1. Buy food according to season.
Shopping for seasonal produce is a fantastic way to cut costs, as well as pack more nutritious food into your diet. The quality of food is often much higher, and chances are the produce has been grown locally, as opposed to having been shipped in from a faraway land. If you see asparagus in September, steer clear.
2. Buy in bulk.
Flours, beans, pastas, pulses, nuts, dried fruits, spices – these are all long-life ingredients that usually have high mark-ups when sold in smaller packages, but work out quite cheaply when sold in bulk. Smart spending at its finest.
3. Opt for own-brand products.
Don’t pay extra for the “designer label”. Supermarket own-brand products are almost always just as good as their branded counterparts, but are always a fraction of the price. KER-CHING.
4. Banish laziness and DIY instead.
There are so many small things you can do to trim back excess spending. Buying block cheese as opposed to grated will save you money. Flavoured single pots of yoghurt can be rather pricey – why not purchase a larger (and cheaper) tub of natural yoghurt and customise it to your taste with fresh fruit or honey? Rather than buying ready-made (and frankly disappointing) desserts, buy the ingredients to make a cake instead!
5. Buy large cuts of meat and divide them up yourself.
Have you noticed buying a whole chicken works out cheaper than buying individual breasts? Once you’ve learned to slice and dice, buying large cuts of meat or fish means you can divide it up, use throughout the week in different ways, and freeze pieces to utilise at a later date. Genius, really.
6. Better still, try going meat free.
There is no question, meat is an expensive addition to any shopping list. If making the transition to vegetarianism is too daunting, doing at least one meat-free day a week will make a favourable difference to your food budget. Vegetarian dishes are not just tofu and lentils either. There is a wealth of exciting recipes out there that are sure to sway even the most discerning of meat lovers.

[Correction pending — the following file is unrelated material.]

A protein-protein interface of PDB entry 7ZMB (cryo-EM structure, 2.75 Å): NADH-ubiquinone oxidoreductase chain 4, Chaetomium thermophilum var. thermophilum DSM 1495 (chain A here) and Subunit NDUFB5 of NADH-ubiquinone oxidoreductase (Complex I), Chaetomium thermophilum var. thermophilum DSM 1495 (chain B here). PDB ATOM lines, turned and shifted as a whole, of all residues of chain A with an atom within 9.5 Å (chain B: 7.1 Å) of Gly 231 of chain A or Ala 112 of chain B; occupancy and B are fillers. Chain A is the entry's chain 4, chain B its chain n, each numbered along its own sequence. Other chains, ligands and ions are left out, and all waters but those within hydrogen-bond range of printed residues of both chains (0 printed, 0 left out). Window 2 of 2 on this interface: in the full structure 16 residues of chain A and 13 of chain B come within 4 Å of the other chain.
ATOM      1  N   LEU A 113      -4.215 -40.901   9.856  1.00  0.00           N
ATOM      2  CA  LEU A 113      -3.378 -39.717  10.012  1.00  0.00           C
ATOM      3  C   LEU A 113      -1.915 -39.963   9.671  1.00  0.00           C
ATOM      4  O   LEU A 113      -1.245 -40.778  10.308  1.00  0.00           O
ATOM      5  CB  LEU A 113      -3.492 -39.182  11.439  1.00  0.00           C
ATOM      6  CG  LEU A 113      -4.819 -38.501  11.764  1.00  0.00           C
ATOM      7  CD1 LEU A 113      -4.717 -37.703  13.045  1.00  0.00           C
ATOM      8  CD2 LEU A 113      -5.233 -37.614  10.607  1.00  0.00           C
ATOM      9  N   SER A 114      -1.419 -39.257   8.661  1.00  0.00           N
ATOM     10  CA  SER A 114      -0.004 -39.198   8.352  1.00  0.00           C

7. Learn the times supermarkets put out their “bargain foods”.
This will vary from shop to shop, but it usually tends to be nearer the end of the day when shelves are restocked. This is prime time to bag excellent bargains – especially on meat that can be frozen straight away and used at a much later date.
8. Buy frozen fruit and vegetables.
Yes, fresh is the most desirable, but the frozen variety is just as nutritionally dense and usually a lot nicer to your pursestrings. When it comes to making smoothies, frozen berries or pineapple are ideal, and it is unbelievably handy to have frozen vegetables like peas and sweet corn stashed away for a rainy day.
9. Take advantage of slow-cooking.
The slow cooker is without a doubt your new best friend – you can use cheap cuts of meat to make scrumptious, comforting meals. You can cook in bulk and save leftovers for later in the week. The possibilities really are endless.
10. Ignore the sell-by dates, and DON’T WASTE FOOD.
It is time to relinquish your reliance on sell-by labels and trust in your own judgement instead. If it still smells and looks good, it is most likely still good to eat. If vegetables are wilting, grill or roast them – you won’t notice a difference. Cut away spoilt parts of fruit and veggies, and transform stale bread into croutons. Waste not, want not!
11. Know what you have in your cupboards and freezer.
A lot of the time, people end up needlessly replenishing their supplies without really using all of their existing food. It’s time to delve into your Aladdin’s kitchen-cave and whip up delicious meals with the ingredients you already have at home.
12. Regrow scraps!
Garlic, celery, and romaine lettuce are just some of the things you can regrow in your kitchen by just using the scraps. Spring onions are the easiest. Keep the roots in a glass with just enough water to cover them. Change the water every couple of days, and within a week, you’ll have a brand new set of green onions, as if by magic.
Original story here: http://www.buzzfeed.com/lidl/ways-to-be-a-frugal-foodie#.ympJPRa99